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Friday Night Trap Shooting

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Published on Oct 19, 2012

Trap shooting, a new experience for me and one that I have now shot into the matrix, filed under good times. Can't wait to get into this locally.

Trapshooting is one of the three major disciplines of competitive clay pigeon shooting (shotgun shooting at clay targets). The other disciplines are Skeet shooting and Sporting Clays. Within each discipline, there are variations.

Trapshooting is shot throughout the world's countries. Trapshooting variants include, but are not limited to international varieties Olympic trap, also known as "International Trap"; Double trap (also an Olympic event), Down-The-Line, also known as "DTL" and Nordic Trap. American Trap is the predominant version in the United States and Canada.
American Trap has two independent governing bodies. The Amateur Trapshooting Association (ATA) sanctions events throughout the United States and Canada, as well as the Pacific International Trapshooting Association (PITA) which sanctions events on the West Coast of North America.

Trapshooting was originally developed, in part, to augment bird hunting and to provide a method of practice for bird hunters. Use of targets, was introduced as a replacement for live pigeons. Indeed, one of the names for the targets used in shooting the games is clay pigeons. The layout of a modern trapshooting field differs from that of a Skeet field and/or a Sporting Clays course.

Trapshooting has been a sport since the late 18th Century when real birds were used; usually the Passenger Pigeon, which was extremely abundant at the time. Birds were placed under hats or in traps which were then released. Artificial birds were introduced around the time of the American Civil War. Glass Balls (Bogardus) and subsequently "clay" targets were introduced in the later 1800s,[citation needed], gaining wide acceptance, but shooting of live birds is still practiced in some parts of the United States.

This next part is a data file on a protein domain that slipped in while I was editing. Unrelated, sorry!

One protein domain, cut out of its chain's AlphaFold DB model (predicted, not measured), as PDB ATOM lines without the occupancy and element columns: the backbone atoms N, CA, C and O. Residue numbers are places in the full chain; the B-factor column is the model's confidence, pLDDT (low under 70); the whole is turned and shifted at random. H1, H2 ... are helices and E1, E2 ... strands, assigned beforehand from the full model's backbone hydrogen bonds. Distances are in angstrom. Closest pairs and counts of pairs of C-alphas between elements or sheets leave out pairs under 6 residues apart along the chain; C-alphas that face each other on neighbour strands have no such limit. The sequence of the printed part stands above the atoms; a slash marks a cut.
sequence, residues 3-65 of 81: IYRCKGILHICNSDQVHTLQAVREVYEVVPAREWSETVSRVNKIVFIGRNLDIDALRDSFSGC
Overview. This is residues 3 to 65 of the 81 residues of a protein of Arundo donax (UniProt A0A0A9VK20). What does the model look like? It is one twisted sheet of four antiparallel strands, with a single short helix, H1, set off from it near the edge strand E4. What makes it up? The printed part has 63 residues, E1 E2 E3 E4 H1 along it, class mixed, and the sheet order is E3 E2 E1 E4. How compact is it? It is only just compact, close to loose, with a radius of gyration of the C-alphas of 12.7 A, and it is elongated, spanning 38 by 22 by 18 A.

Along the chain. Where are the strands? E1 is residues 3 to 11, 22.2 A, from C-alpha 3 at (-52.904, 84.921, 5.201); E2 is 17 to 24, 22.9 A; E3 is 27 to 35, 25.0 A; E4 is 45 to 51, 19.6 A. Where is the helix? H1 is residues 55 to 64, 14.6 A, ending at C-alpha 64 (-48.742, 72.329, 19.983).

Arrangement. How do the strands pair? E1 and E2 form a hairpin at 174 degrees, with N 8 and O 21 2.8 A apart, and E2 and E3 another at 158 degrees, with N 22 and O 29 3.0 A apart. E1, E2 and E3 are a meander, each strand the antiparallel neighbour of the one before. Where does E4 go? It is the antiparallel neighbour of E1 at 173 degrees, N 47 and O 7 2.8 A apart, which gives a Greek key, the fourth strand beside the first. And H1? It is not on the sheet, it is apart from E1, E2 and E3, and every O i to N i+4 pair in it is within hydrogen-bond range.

Trapshooting is typically shot with a 12 gauge shotgun. Smaller gauge firearms can be used, but no allowance is given. Trapshooting events are either single or double target presentations.

Both general purpose shotguns and more specialized target-type shotguns are used in trapshooting. Examples of trap guns are single-barreled shotgun (such as the Browning BT-99, Perazzi MX-series, Krieghoff K-80, [Kolar] T/A) or a double barreled shotgun such as the Beretta DT10, Browning XT Trap, and SKB'S. Shooters who shoot all sub-events will often buy a combination-set of a single and double barrel for shooting both singles and double targets respectively. Self-loading (semi-automatic shotguns) are popular for recreational shooting due to the lower perceived recoil and versatility because they can be used for singles, handicap, and doubles. Shotguns used in trapshooting can differ from field and skeet guns in several ways and normally are designed with a higher "point of impact" as the targets are intended to be shot as they rise.

Trapshooting shotguns can be adjustable. Stocks may have a "Monte Carlo" (fixed, raised "comb") configuration and/or include a comb height adjustment, a butt plate adjustment for length, angle or both. Trap guns typically have longer barrels (750--850 mm, 30-34 inches), possibly with porting and featuring tighter chokes to compensate for the longer distances at which trapshooting targets are broken. The majority of trap shotguns built today feature interchangeable choke tubes as opposed to older guns which used chokes of a "fixed" constriction. Interchangeable choke tubes can come in a variety of constrictions and may use names such as "modified", "improved modified" and "full". Trap guns are built to withstand the demands and stress of constant and lengthy repeated use - 100s of shots in a single day of events, whereas typical field guns are built to be lighter, carried afield and not shot in such quantity.

Common accessories include wearing a vest or pouch that will hold at least 25-50 cartridges or "shells" for singles and/or doubles events. Most ranges and clubs require eye and ear protection.

Kevin MacLeod (incompetech.com) Licensed under Creative Commons "Attribution 3.0" http://creativecommons.org/licenses/b...

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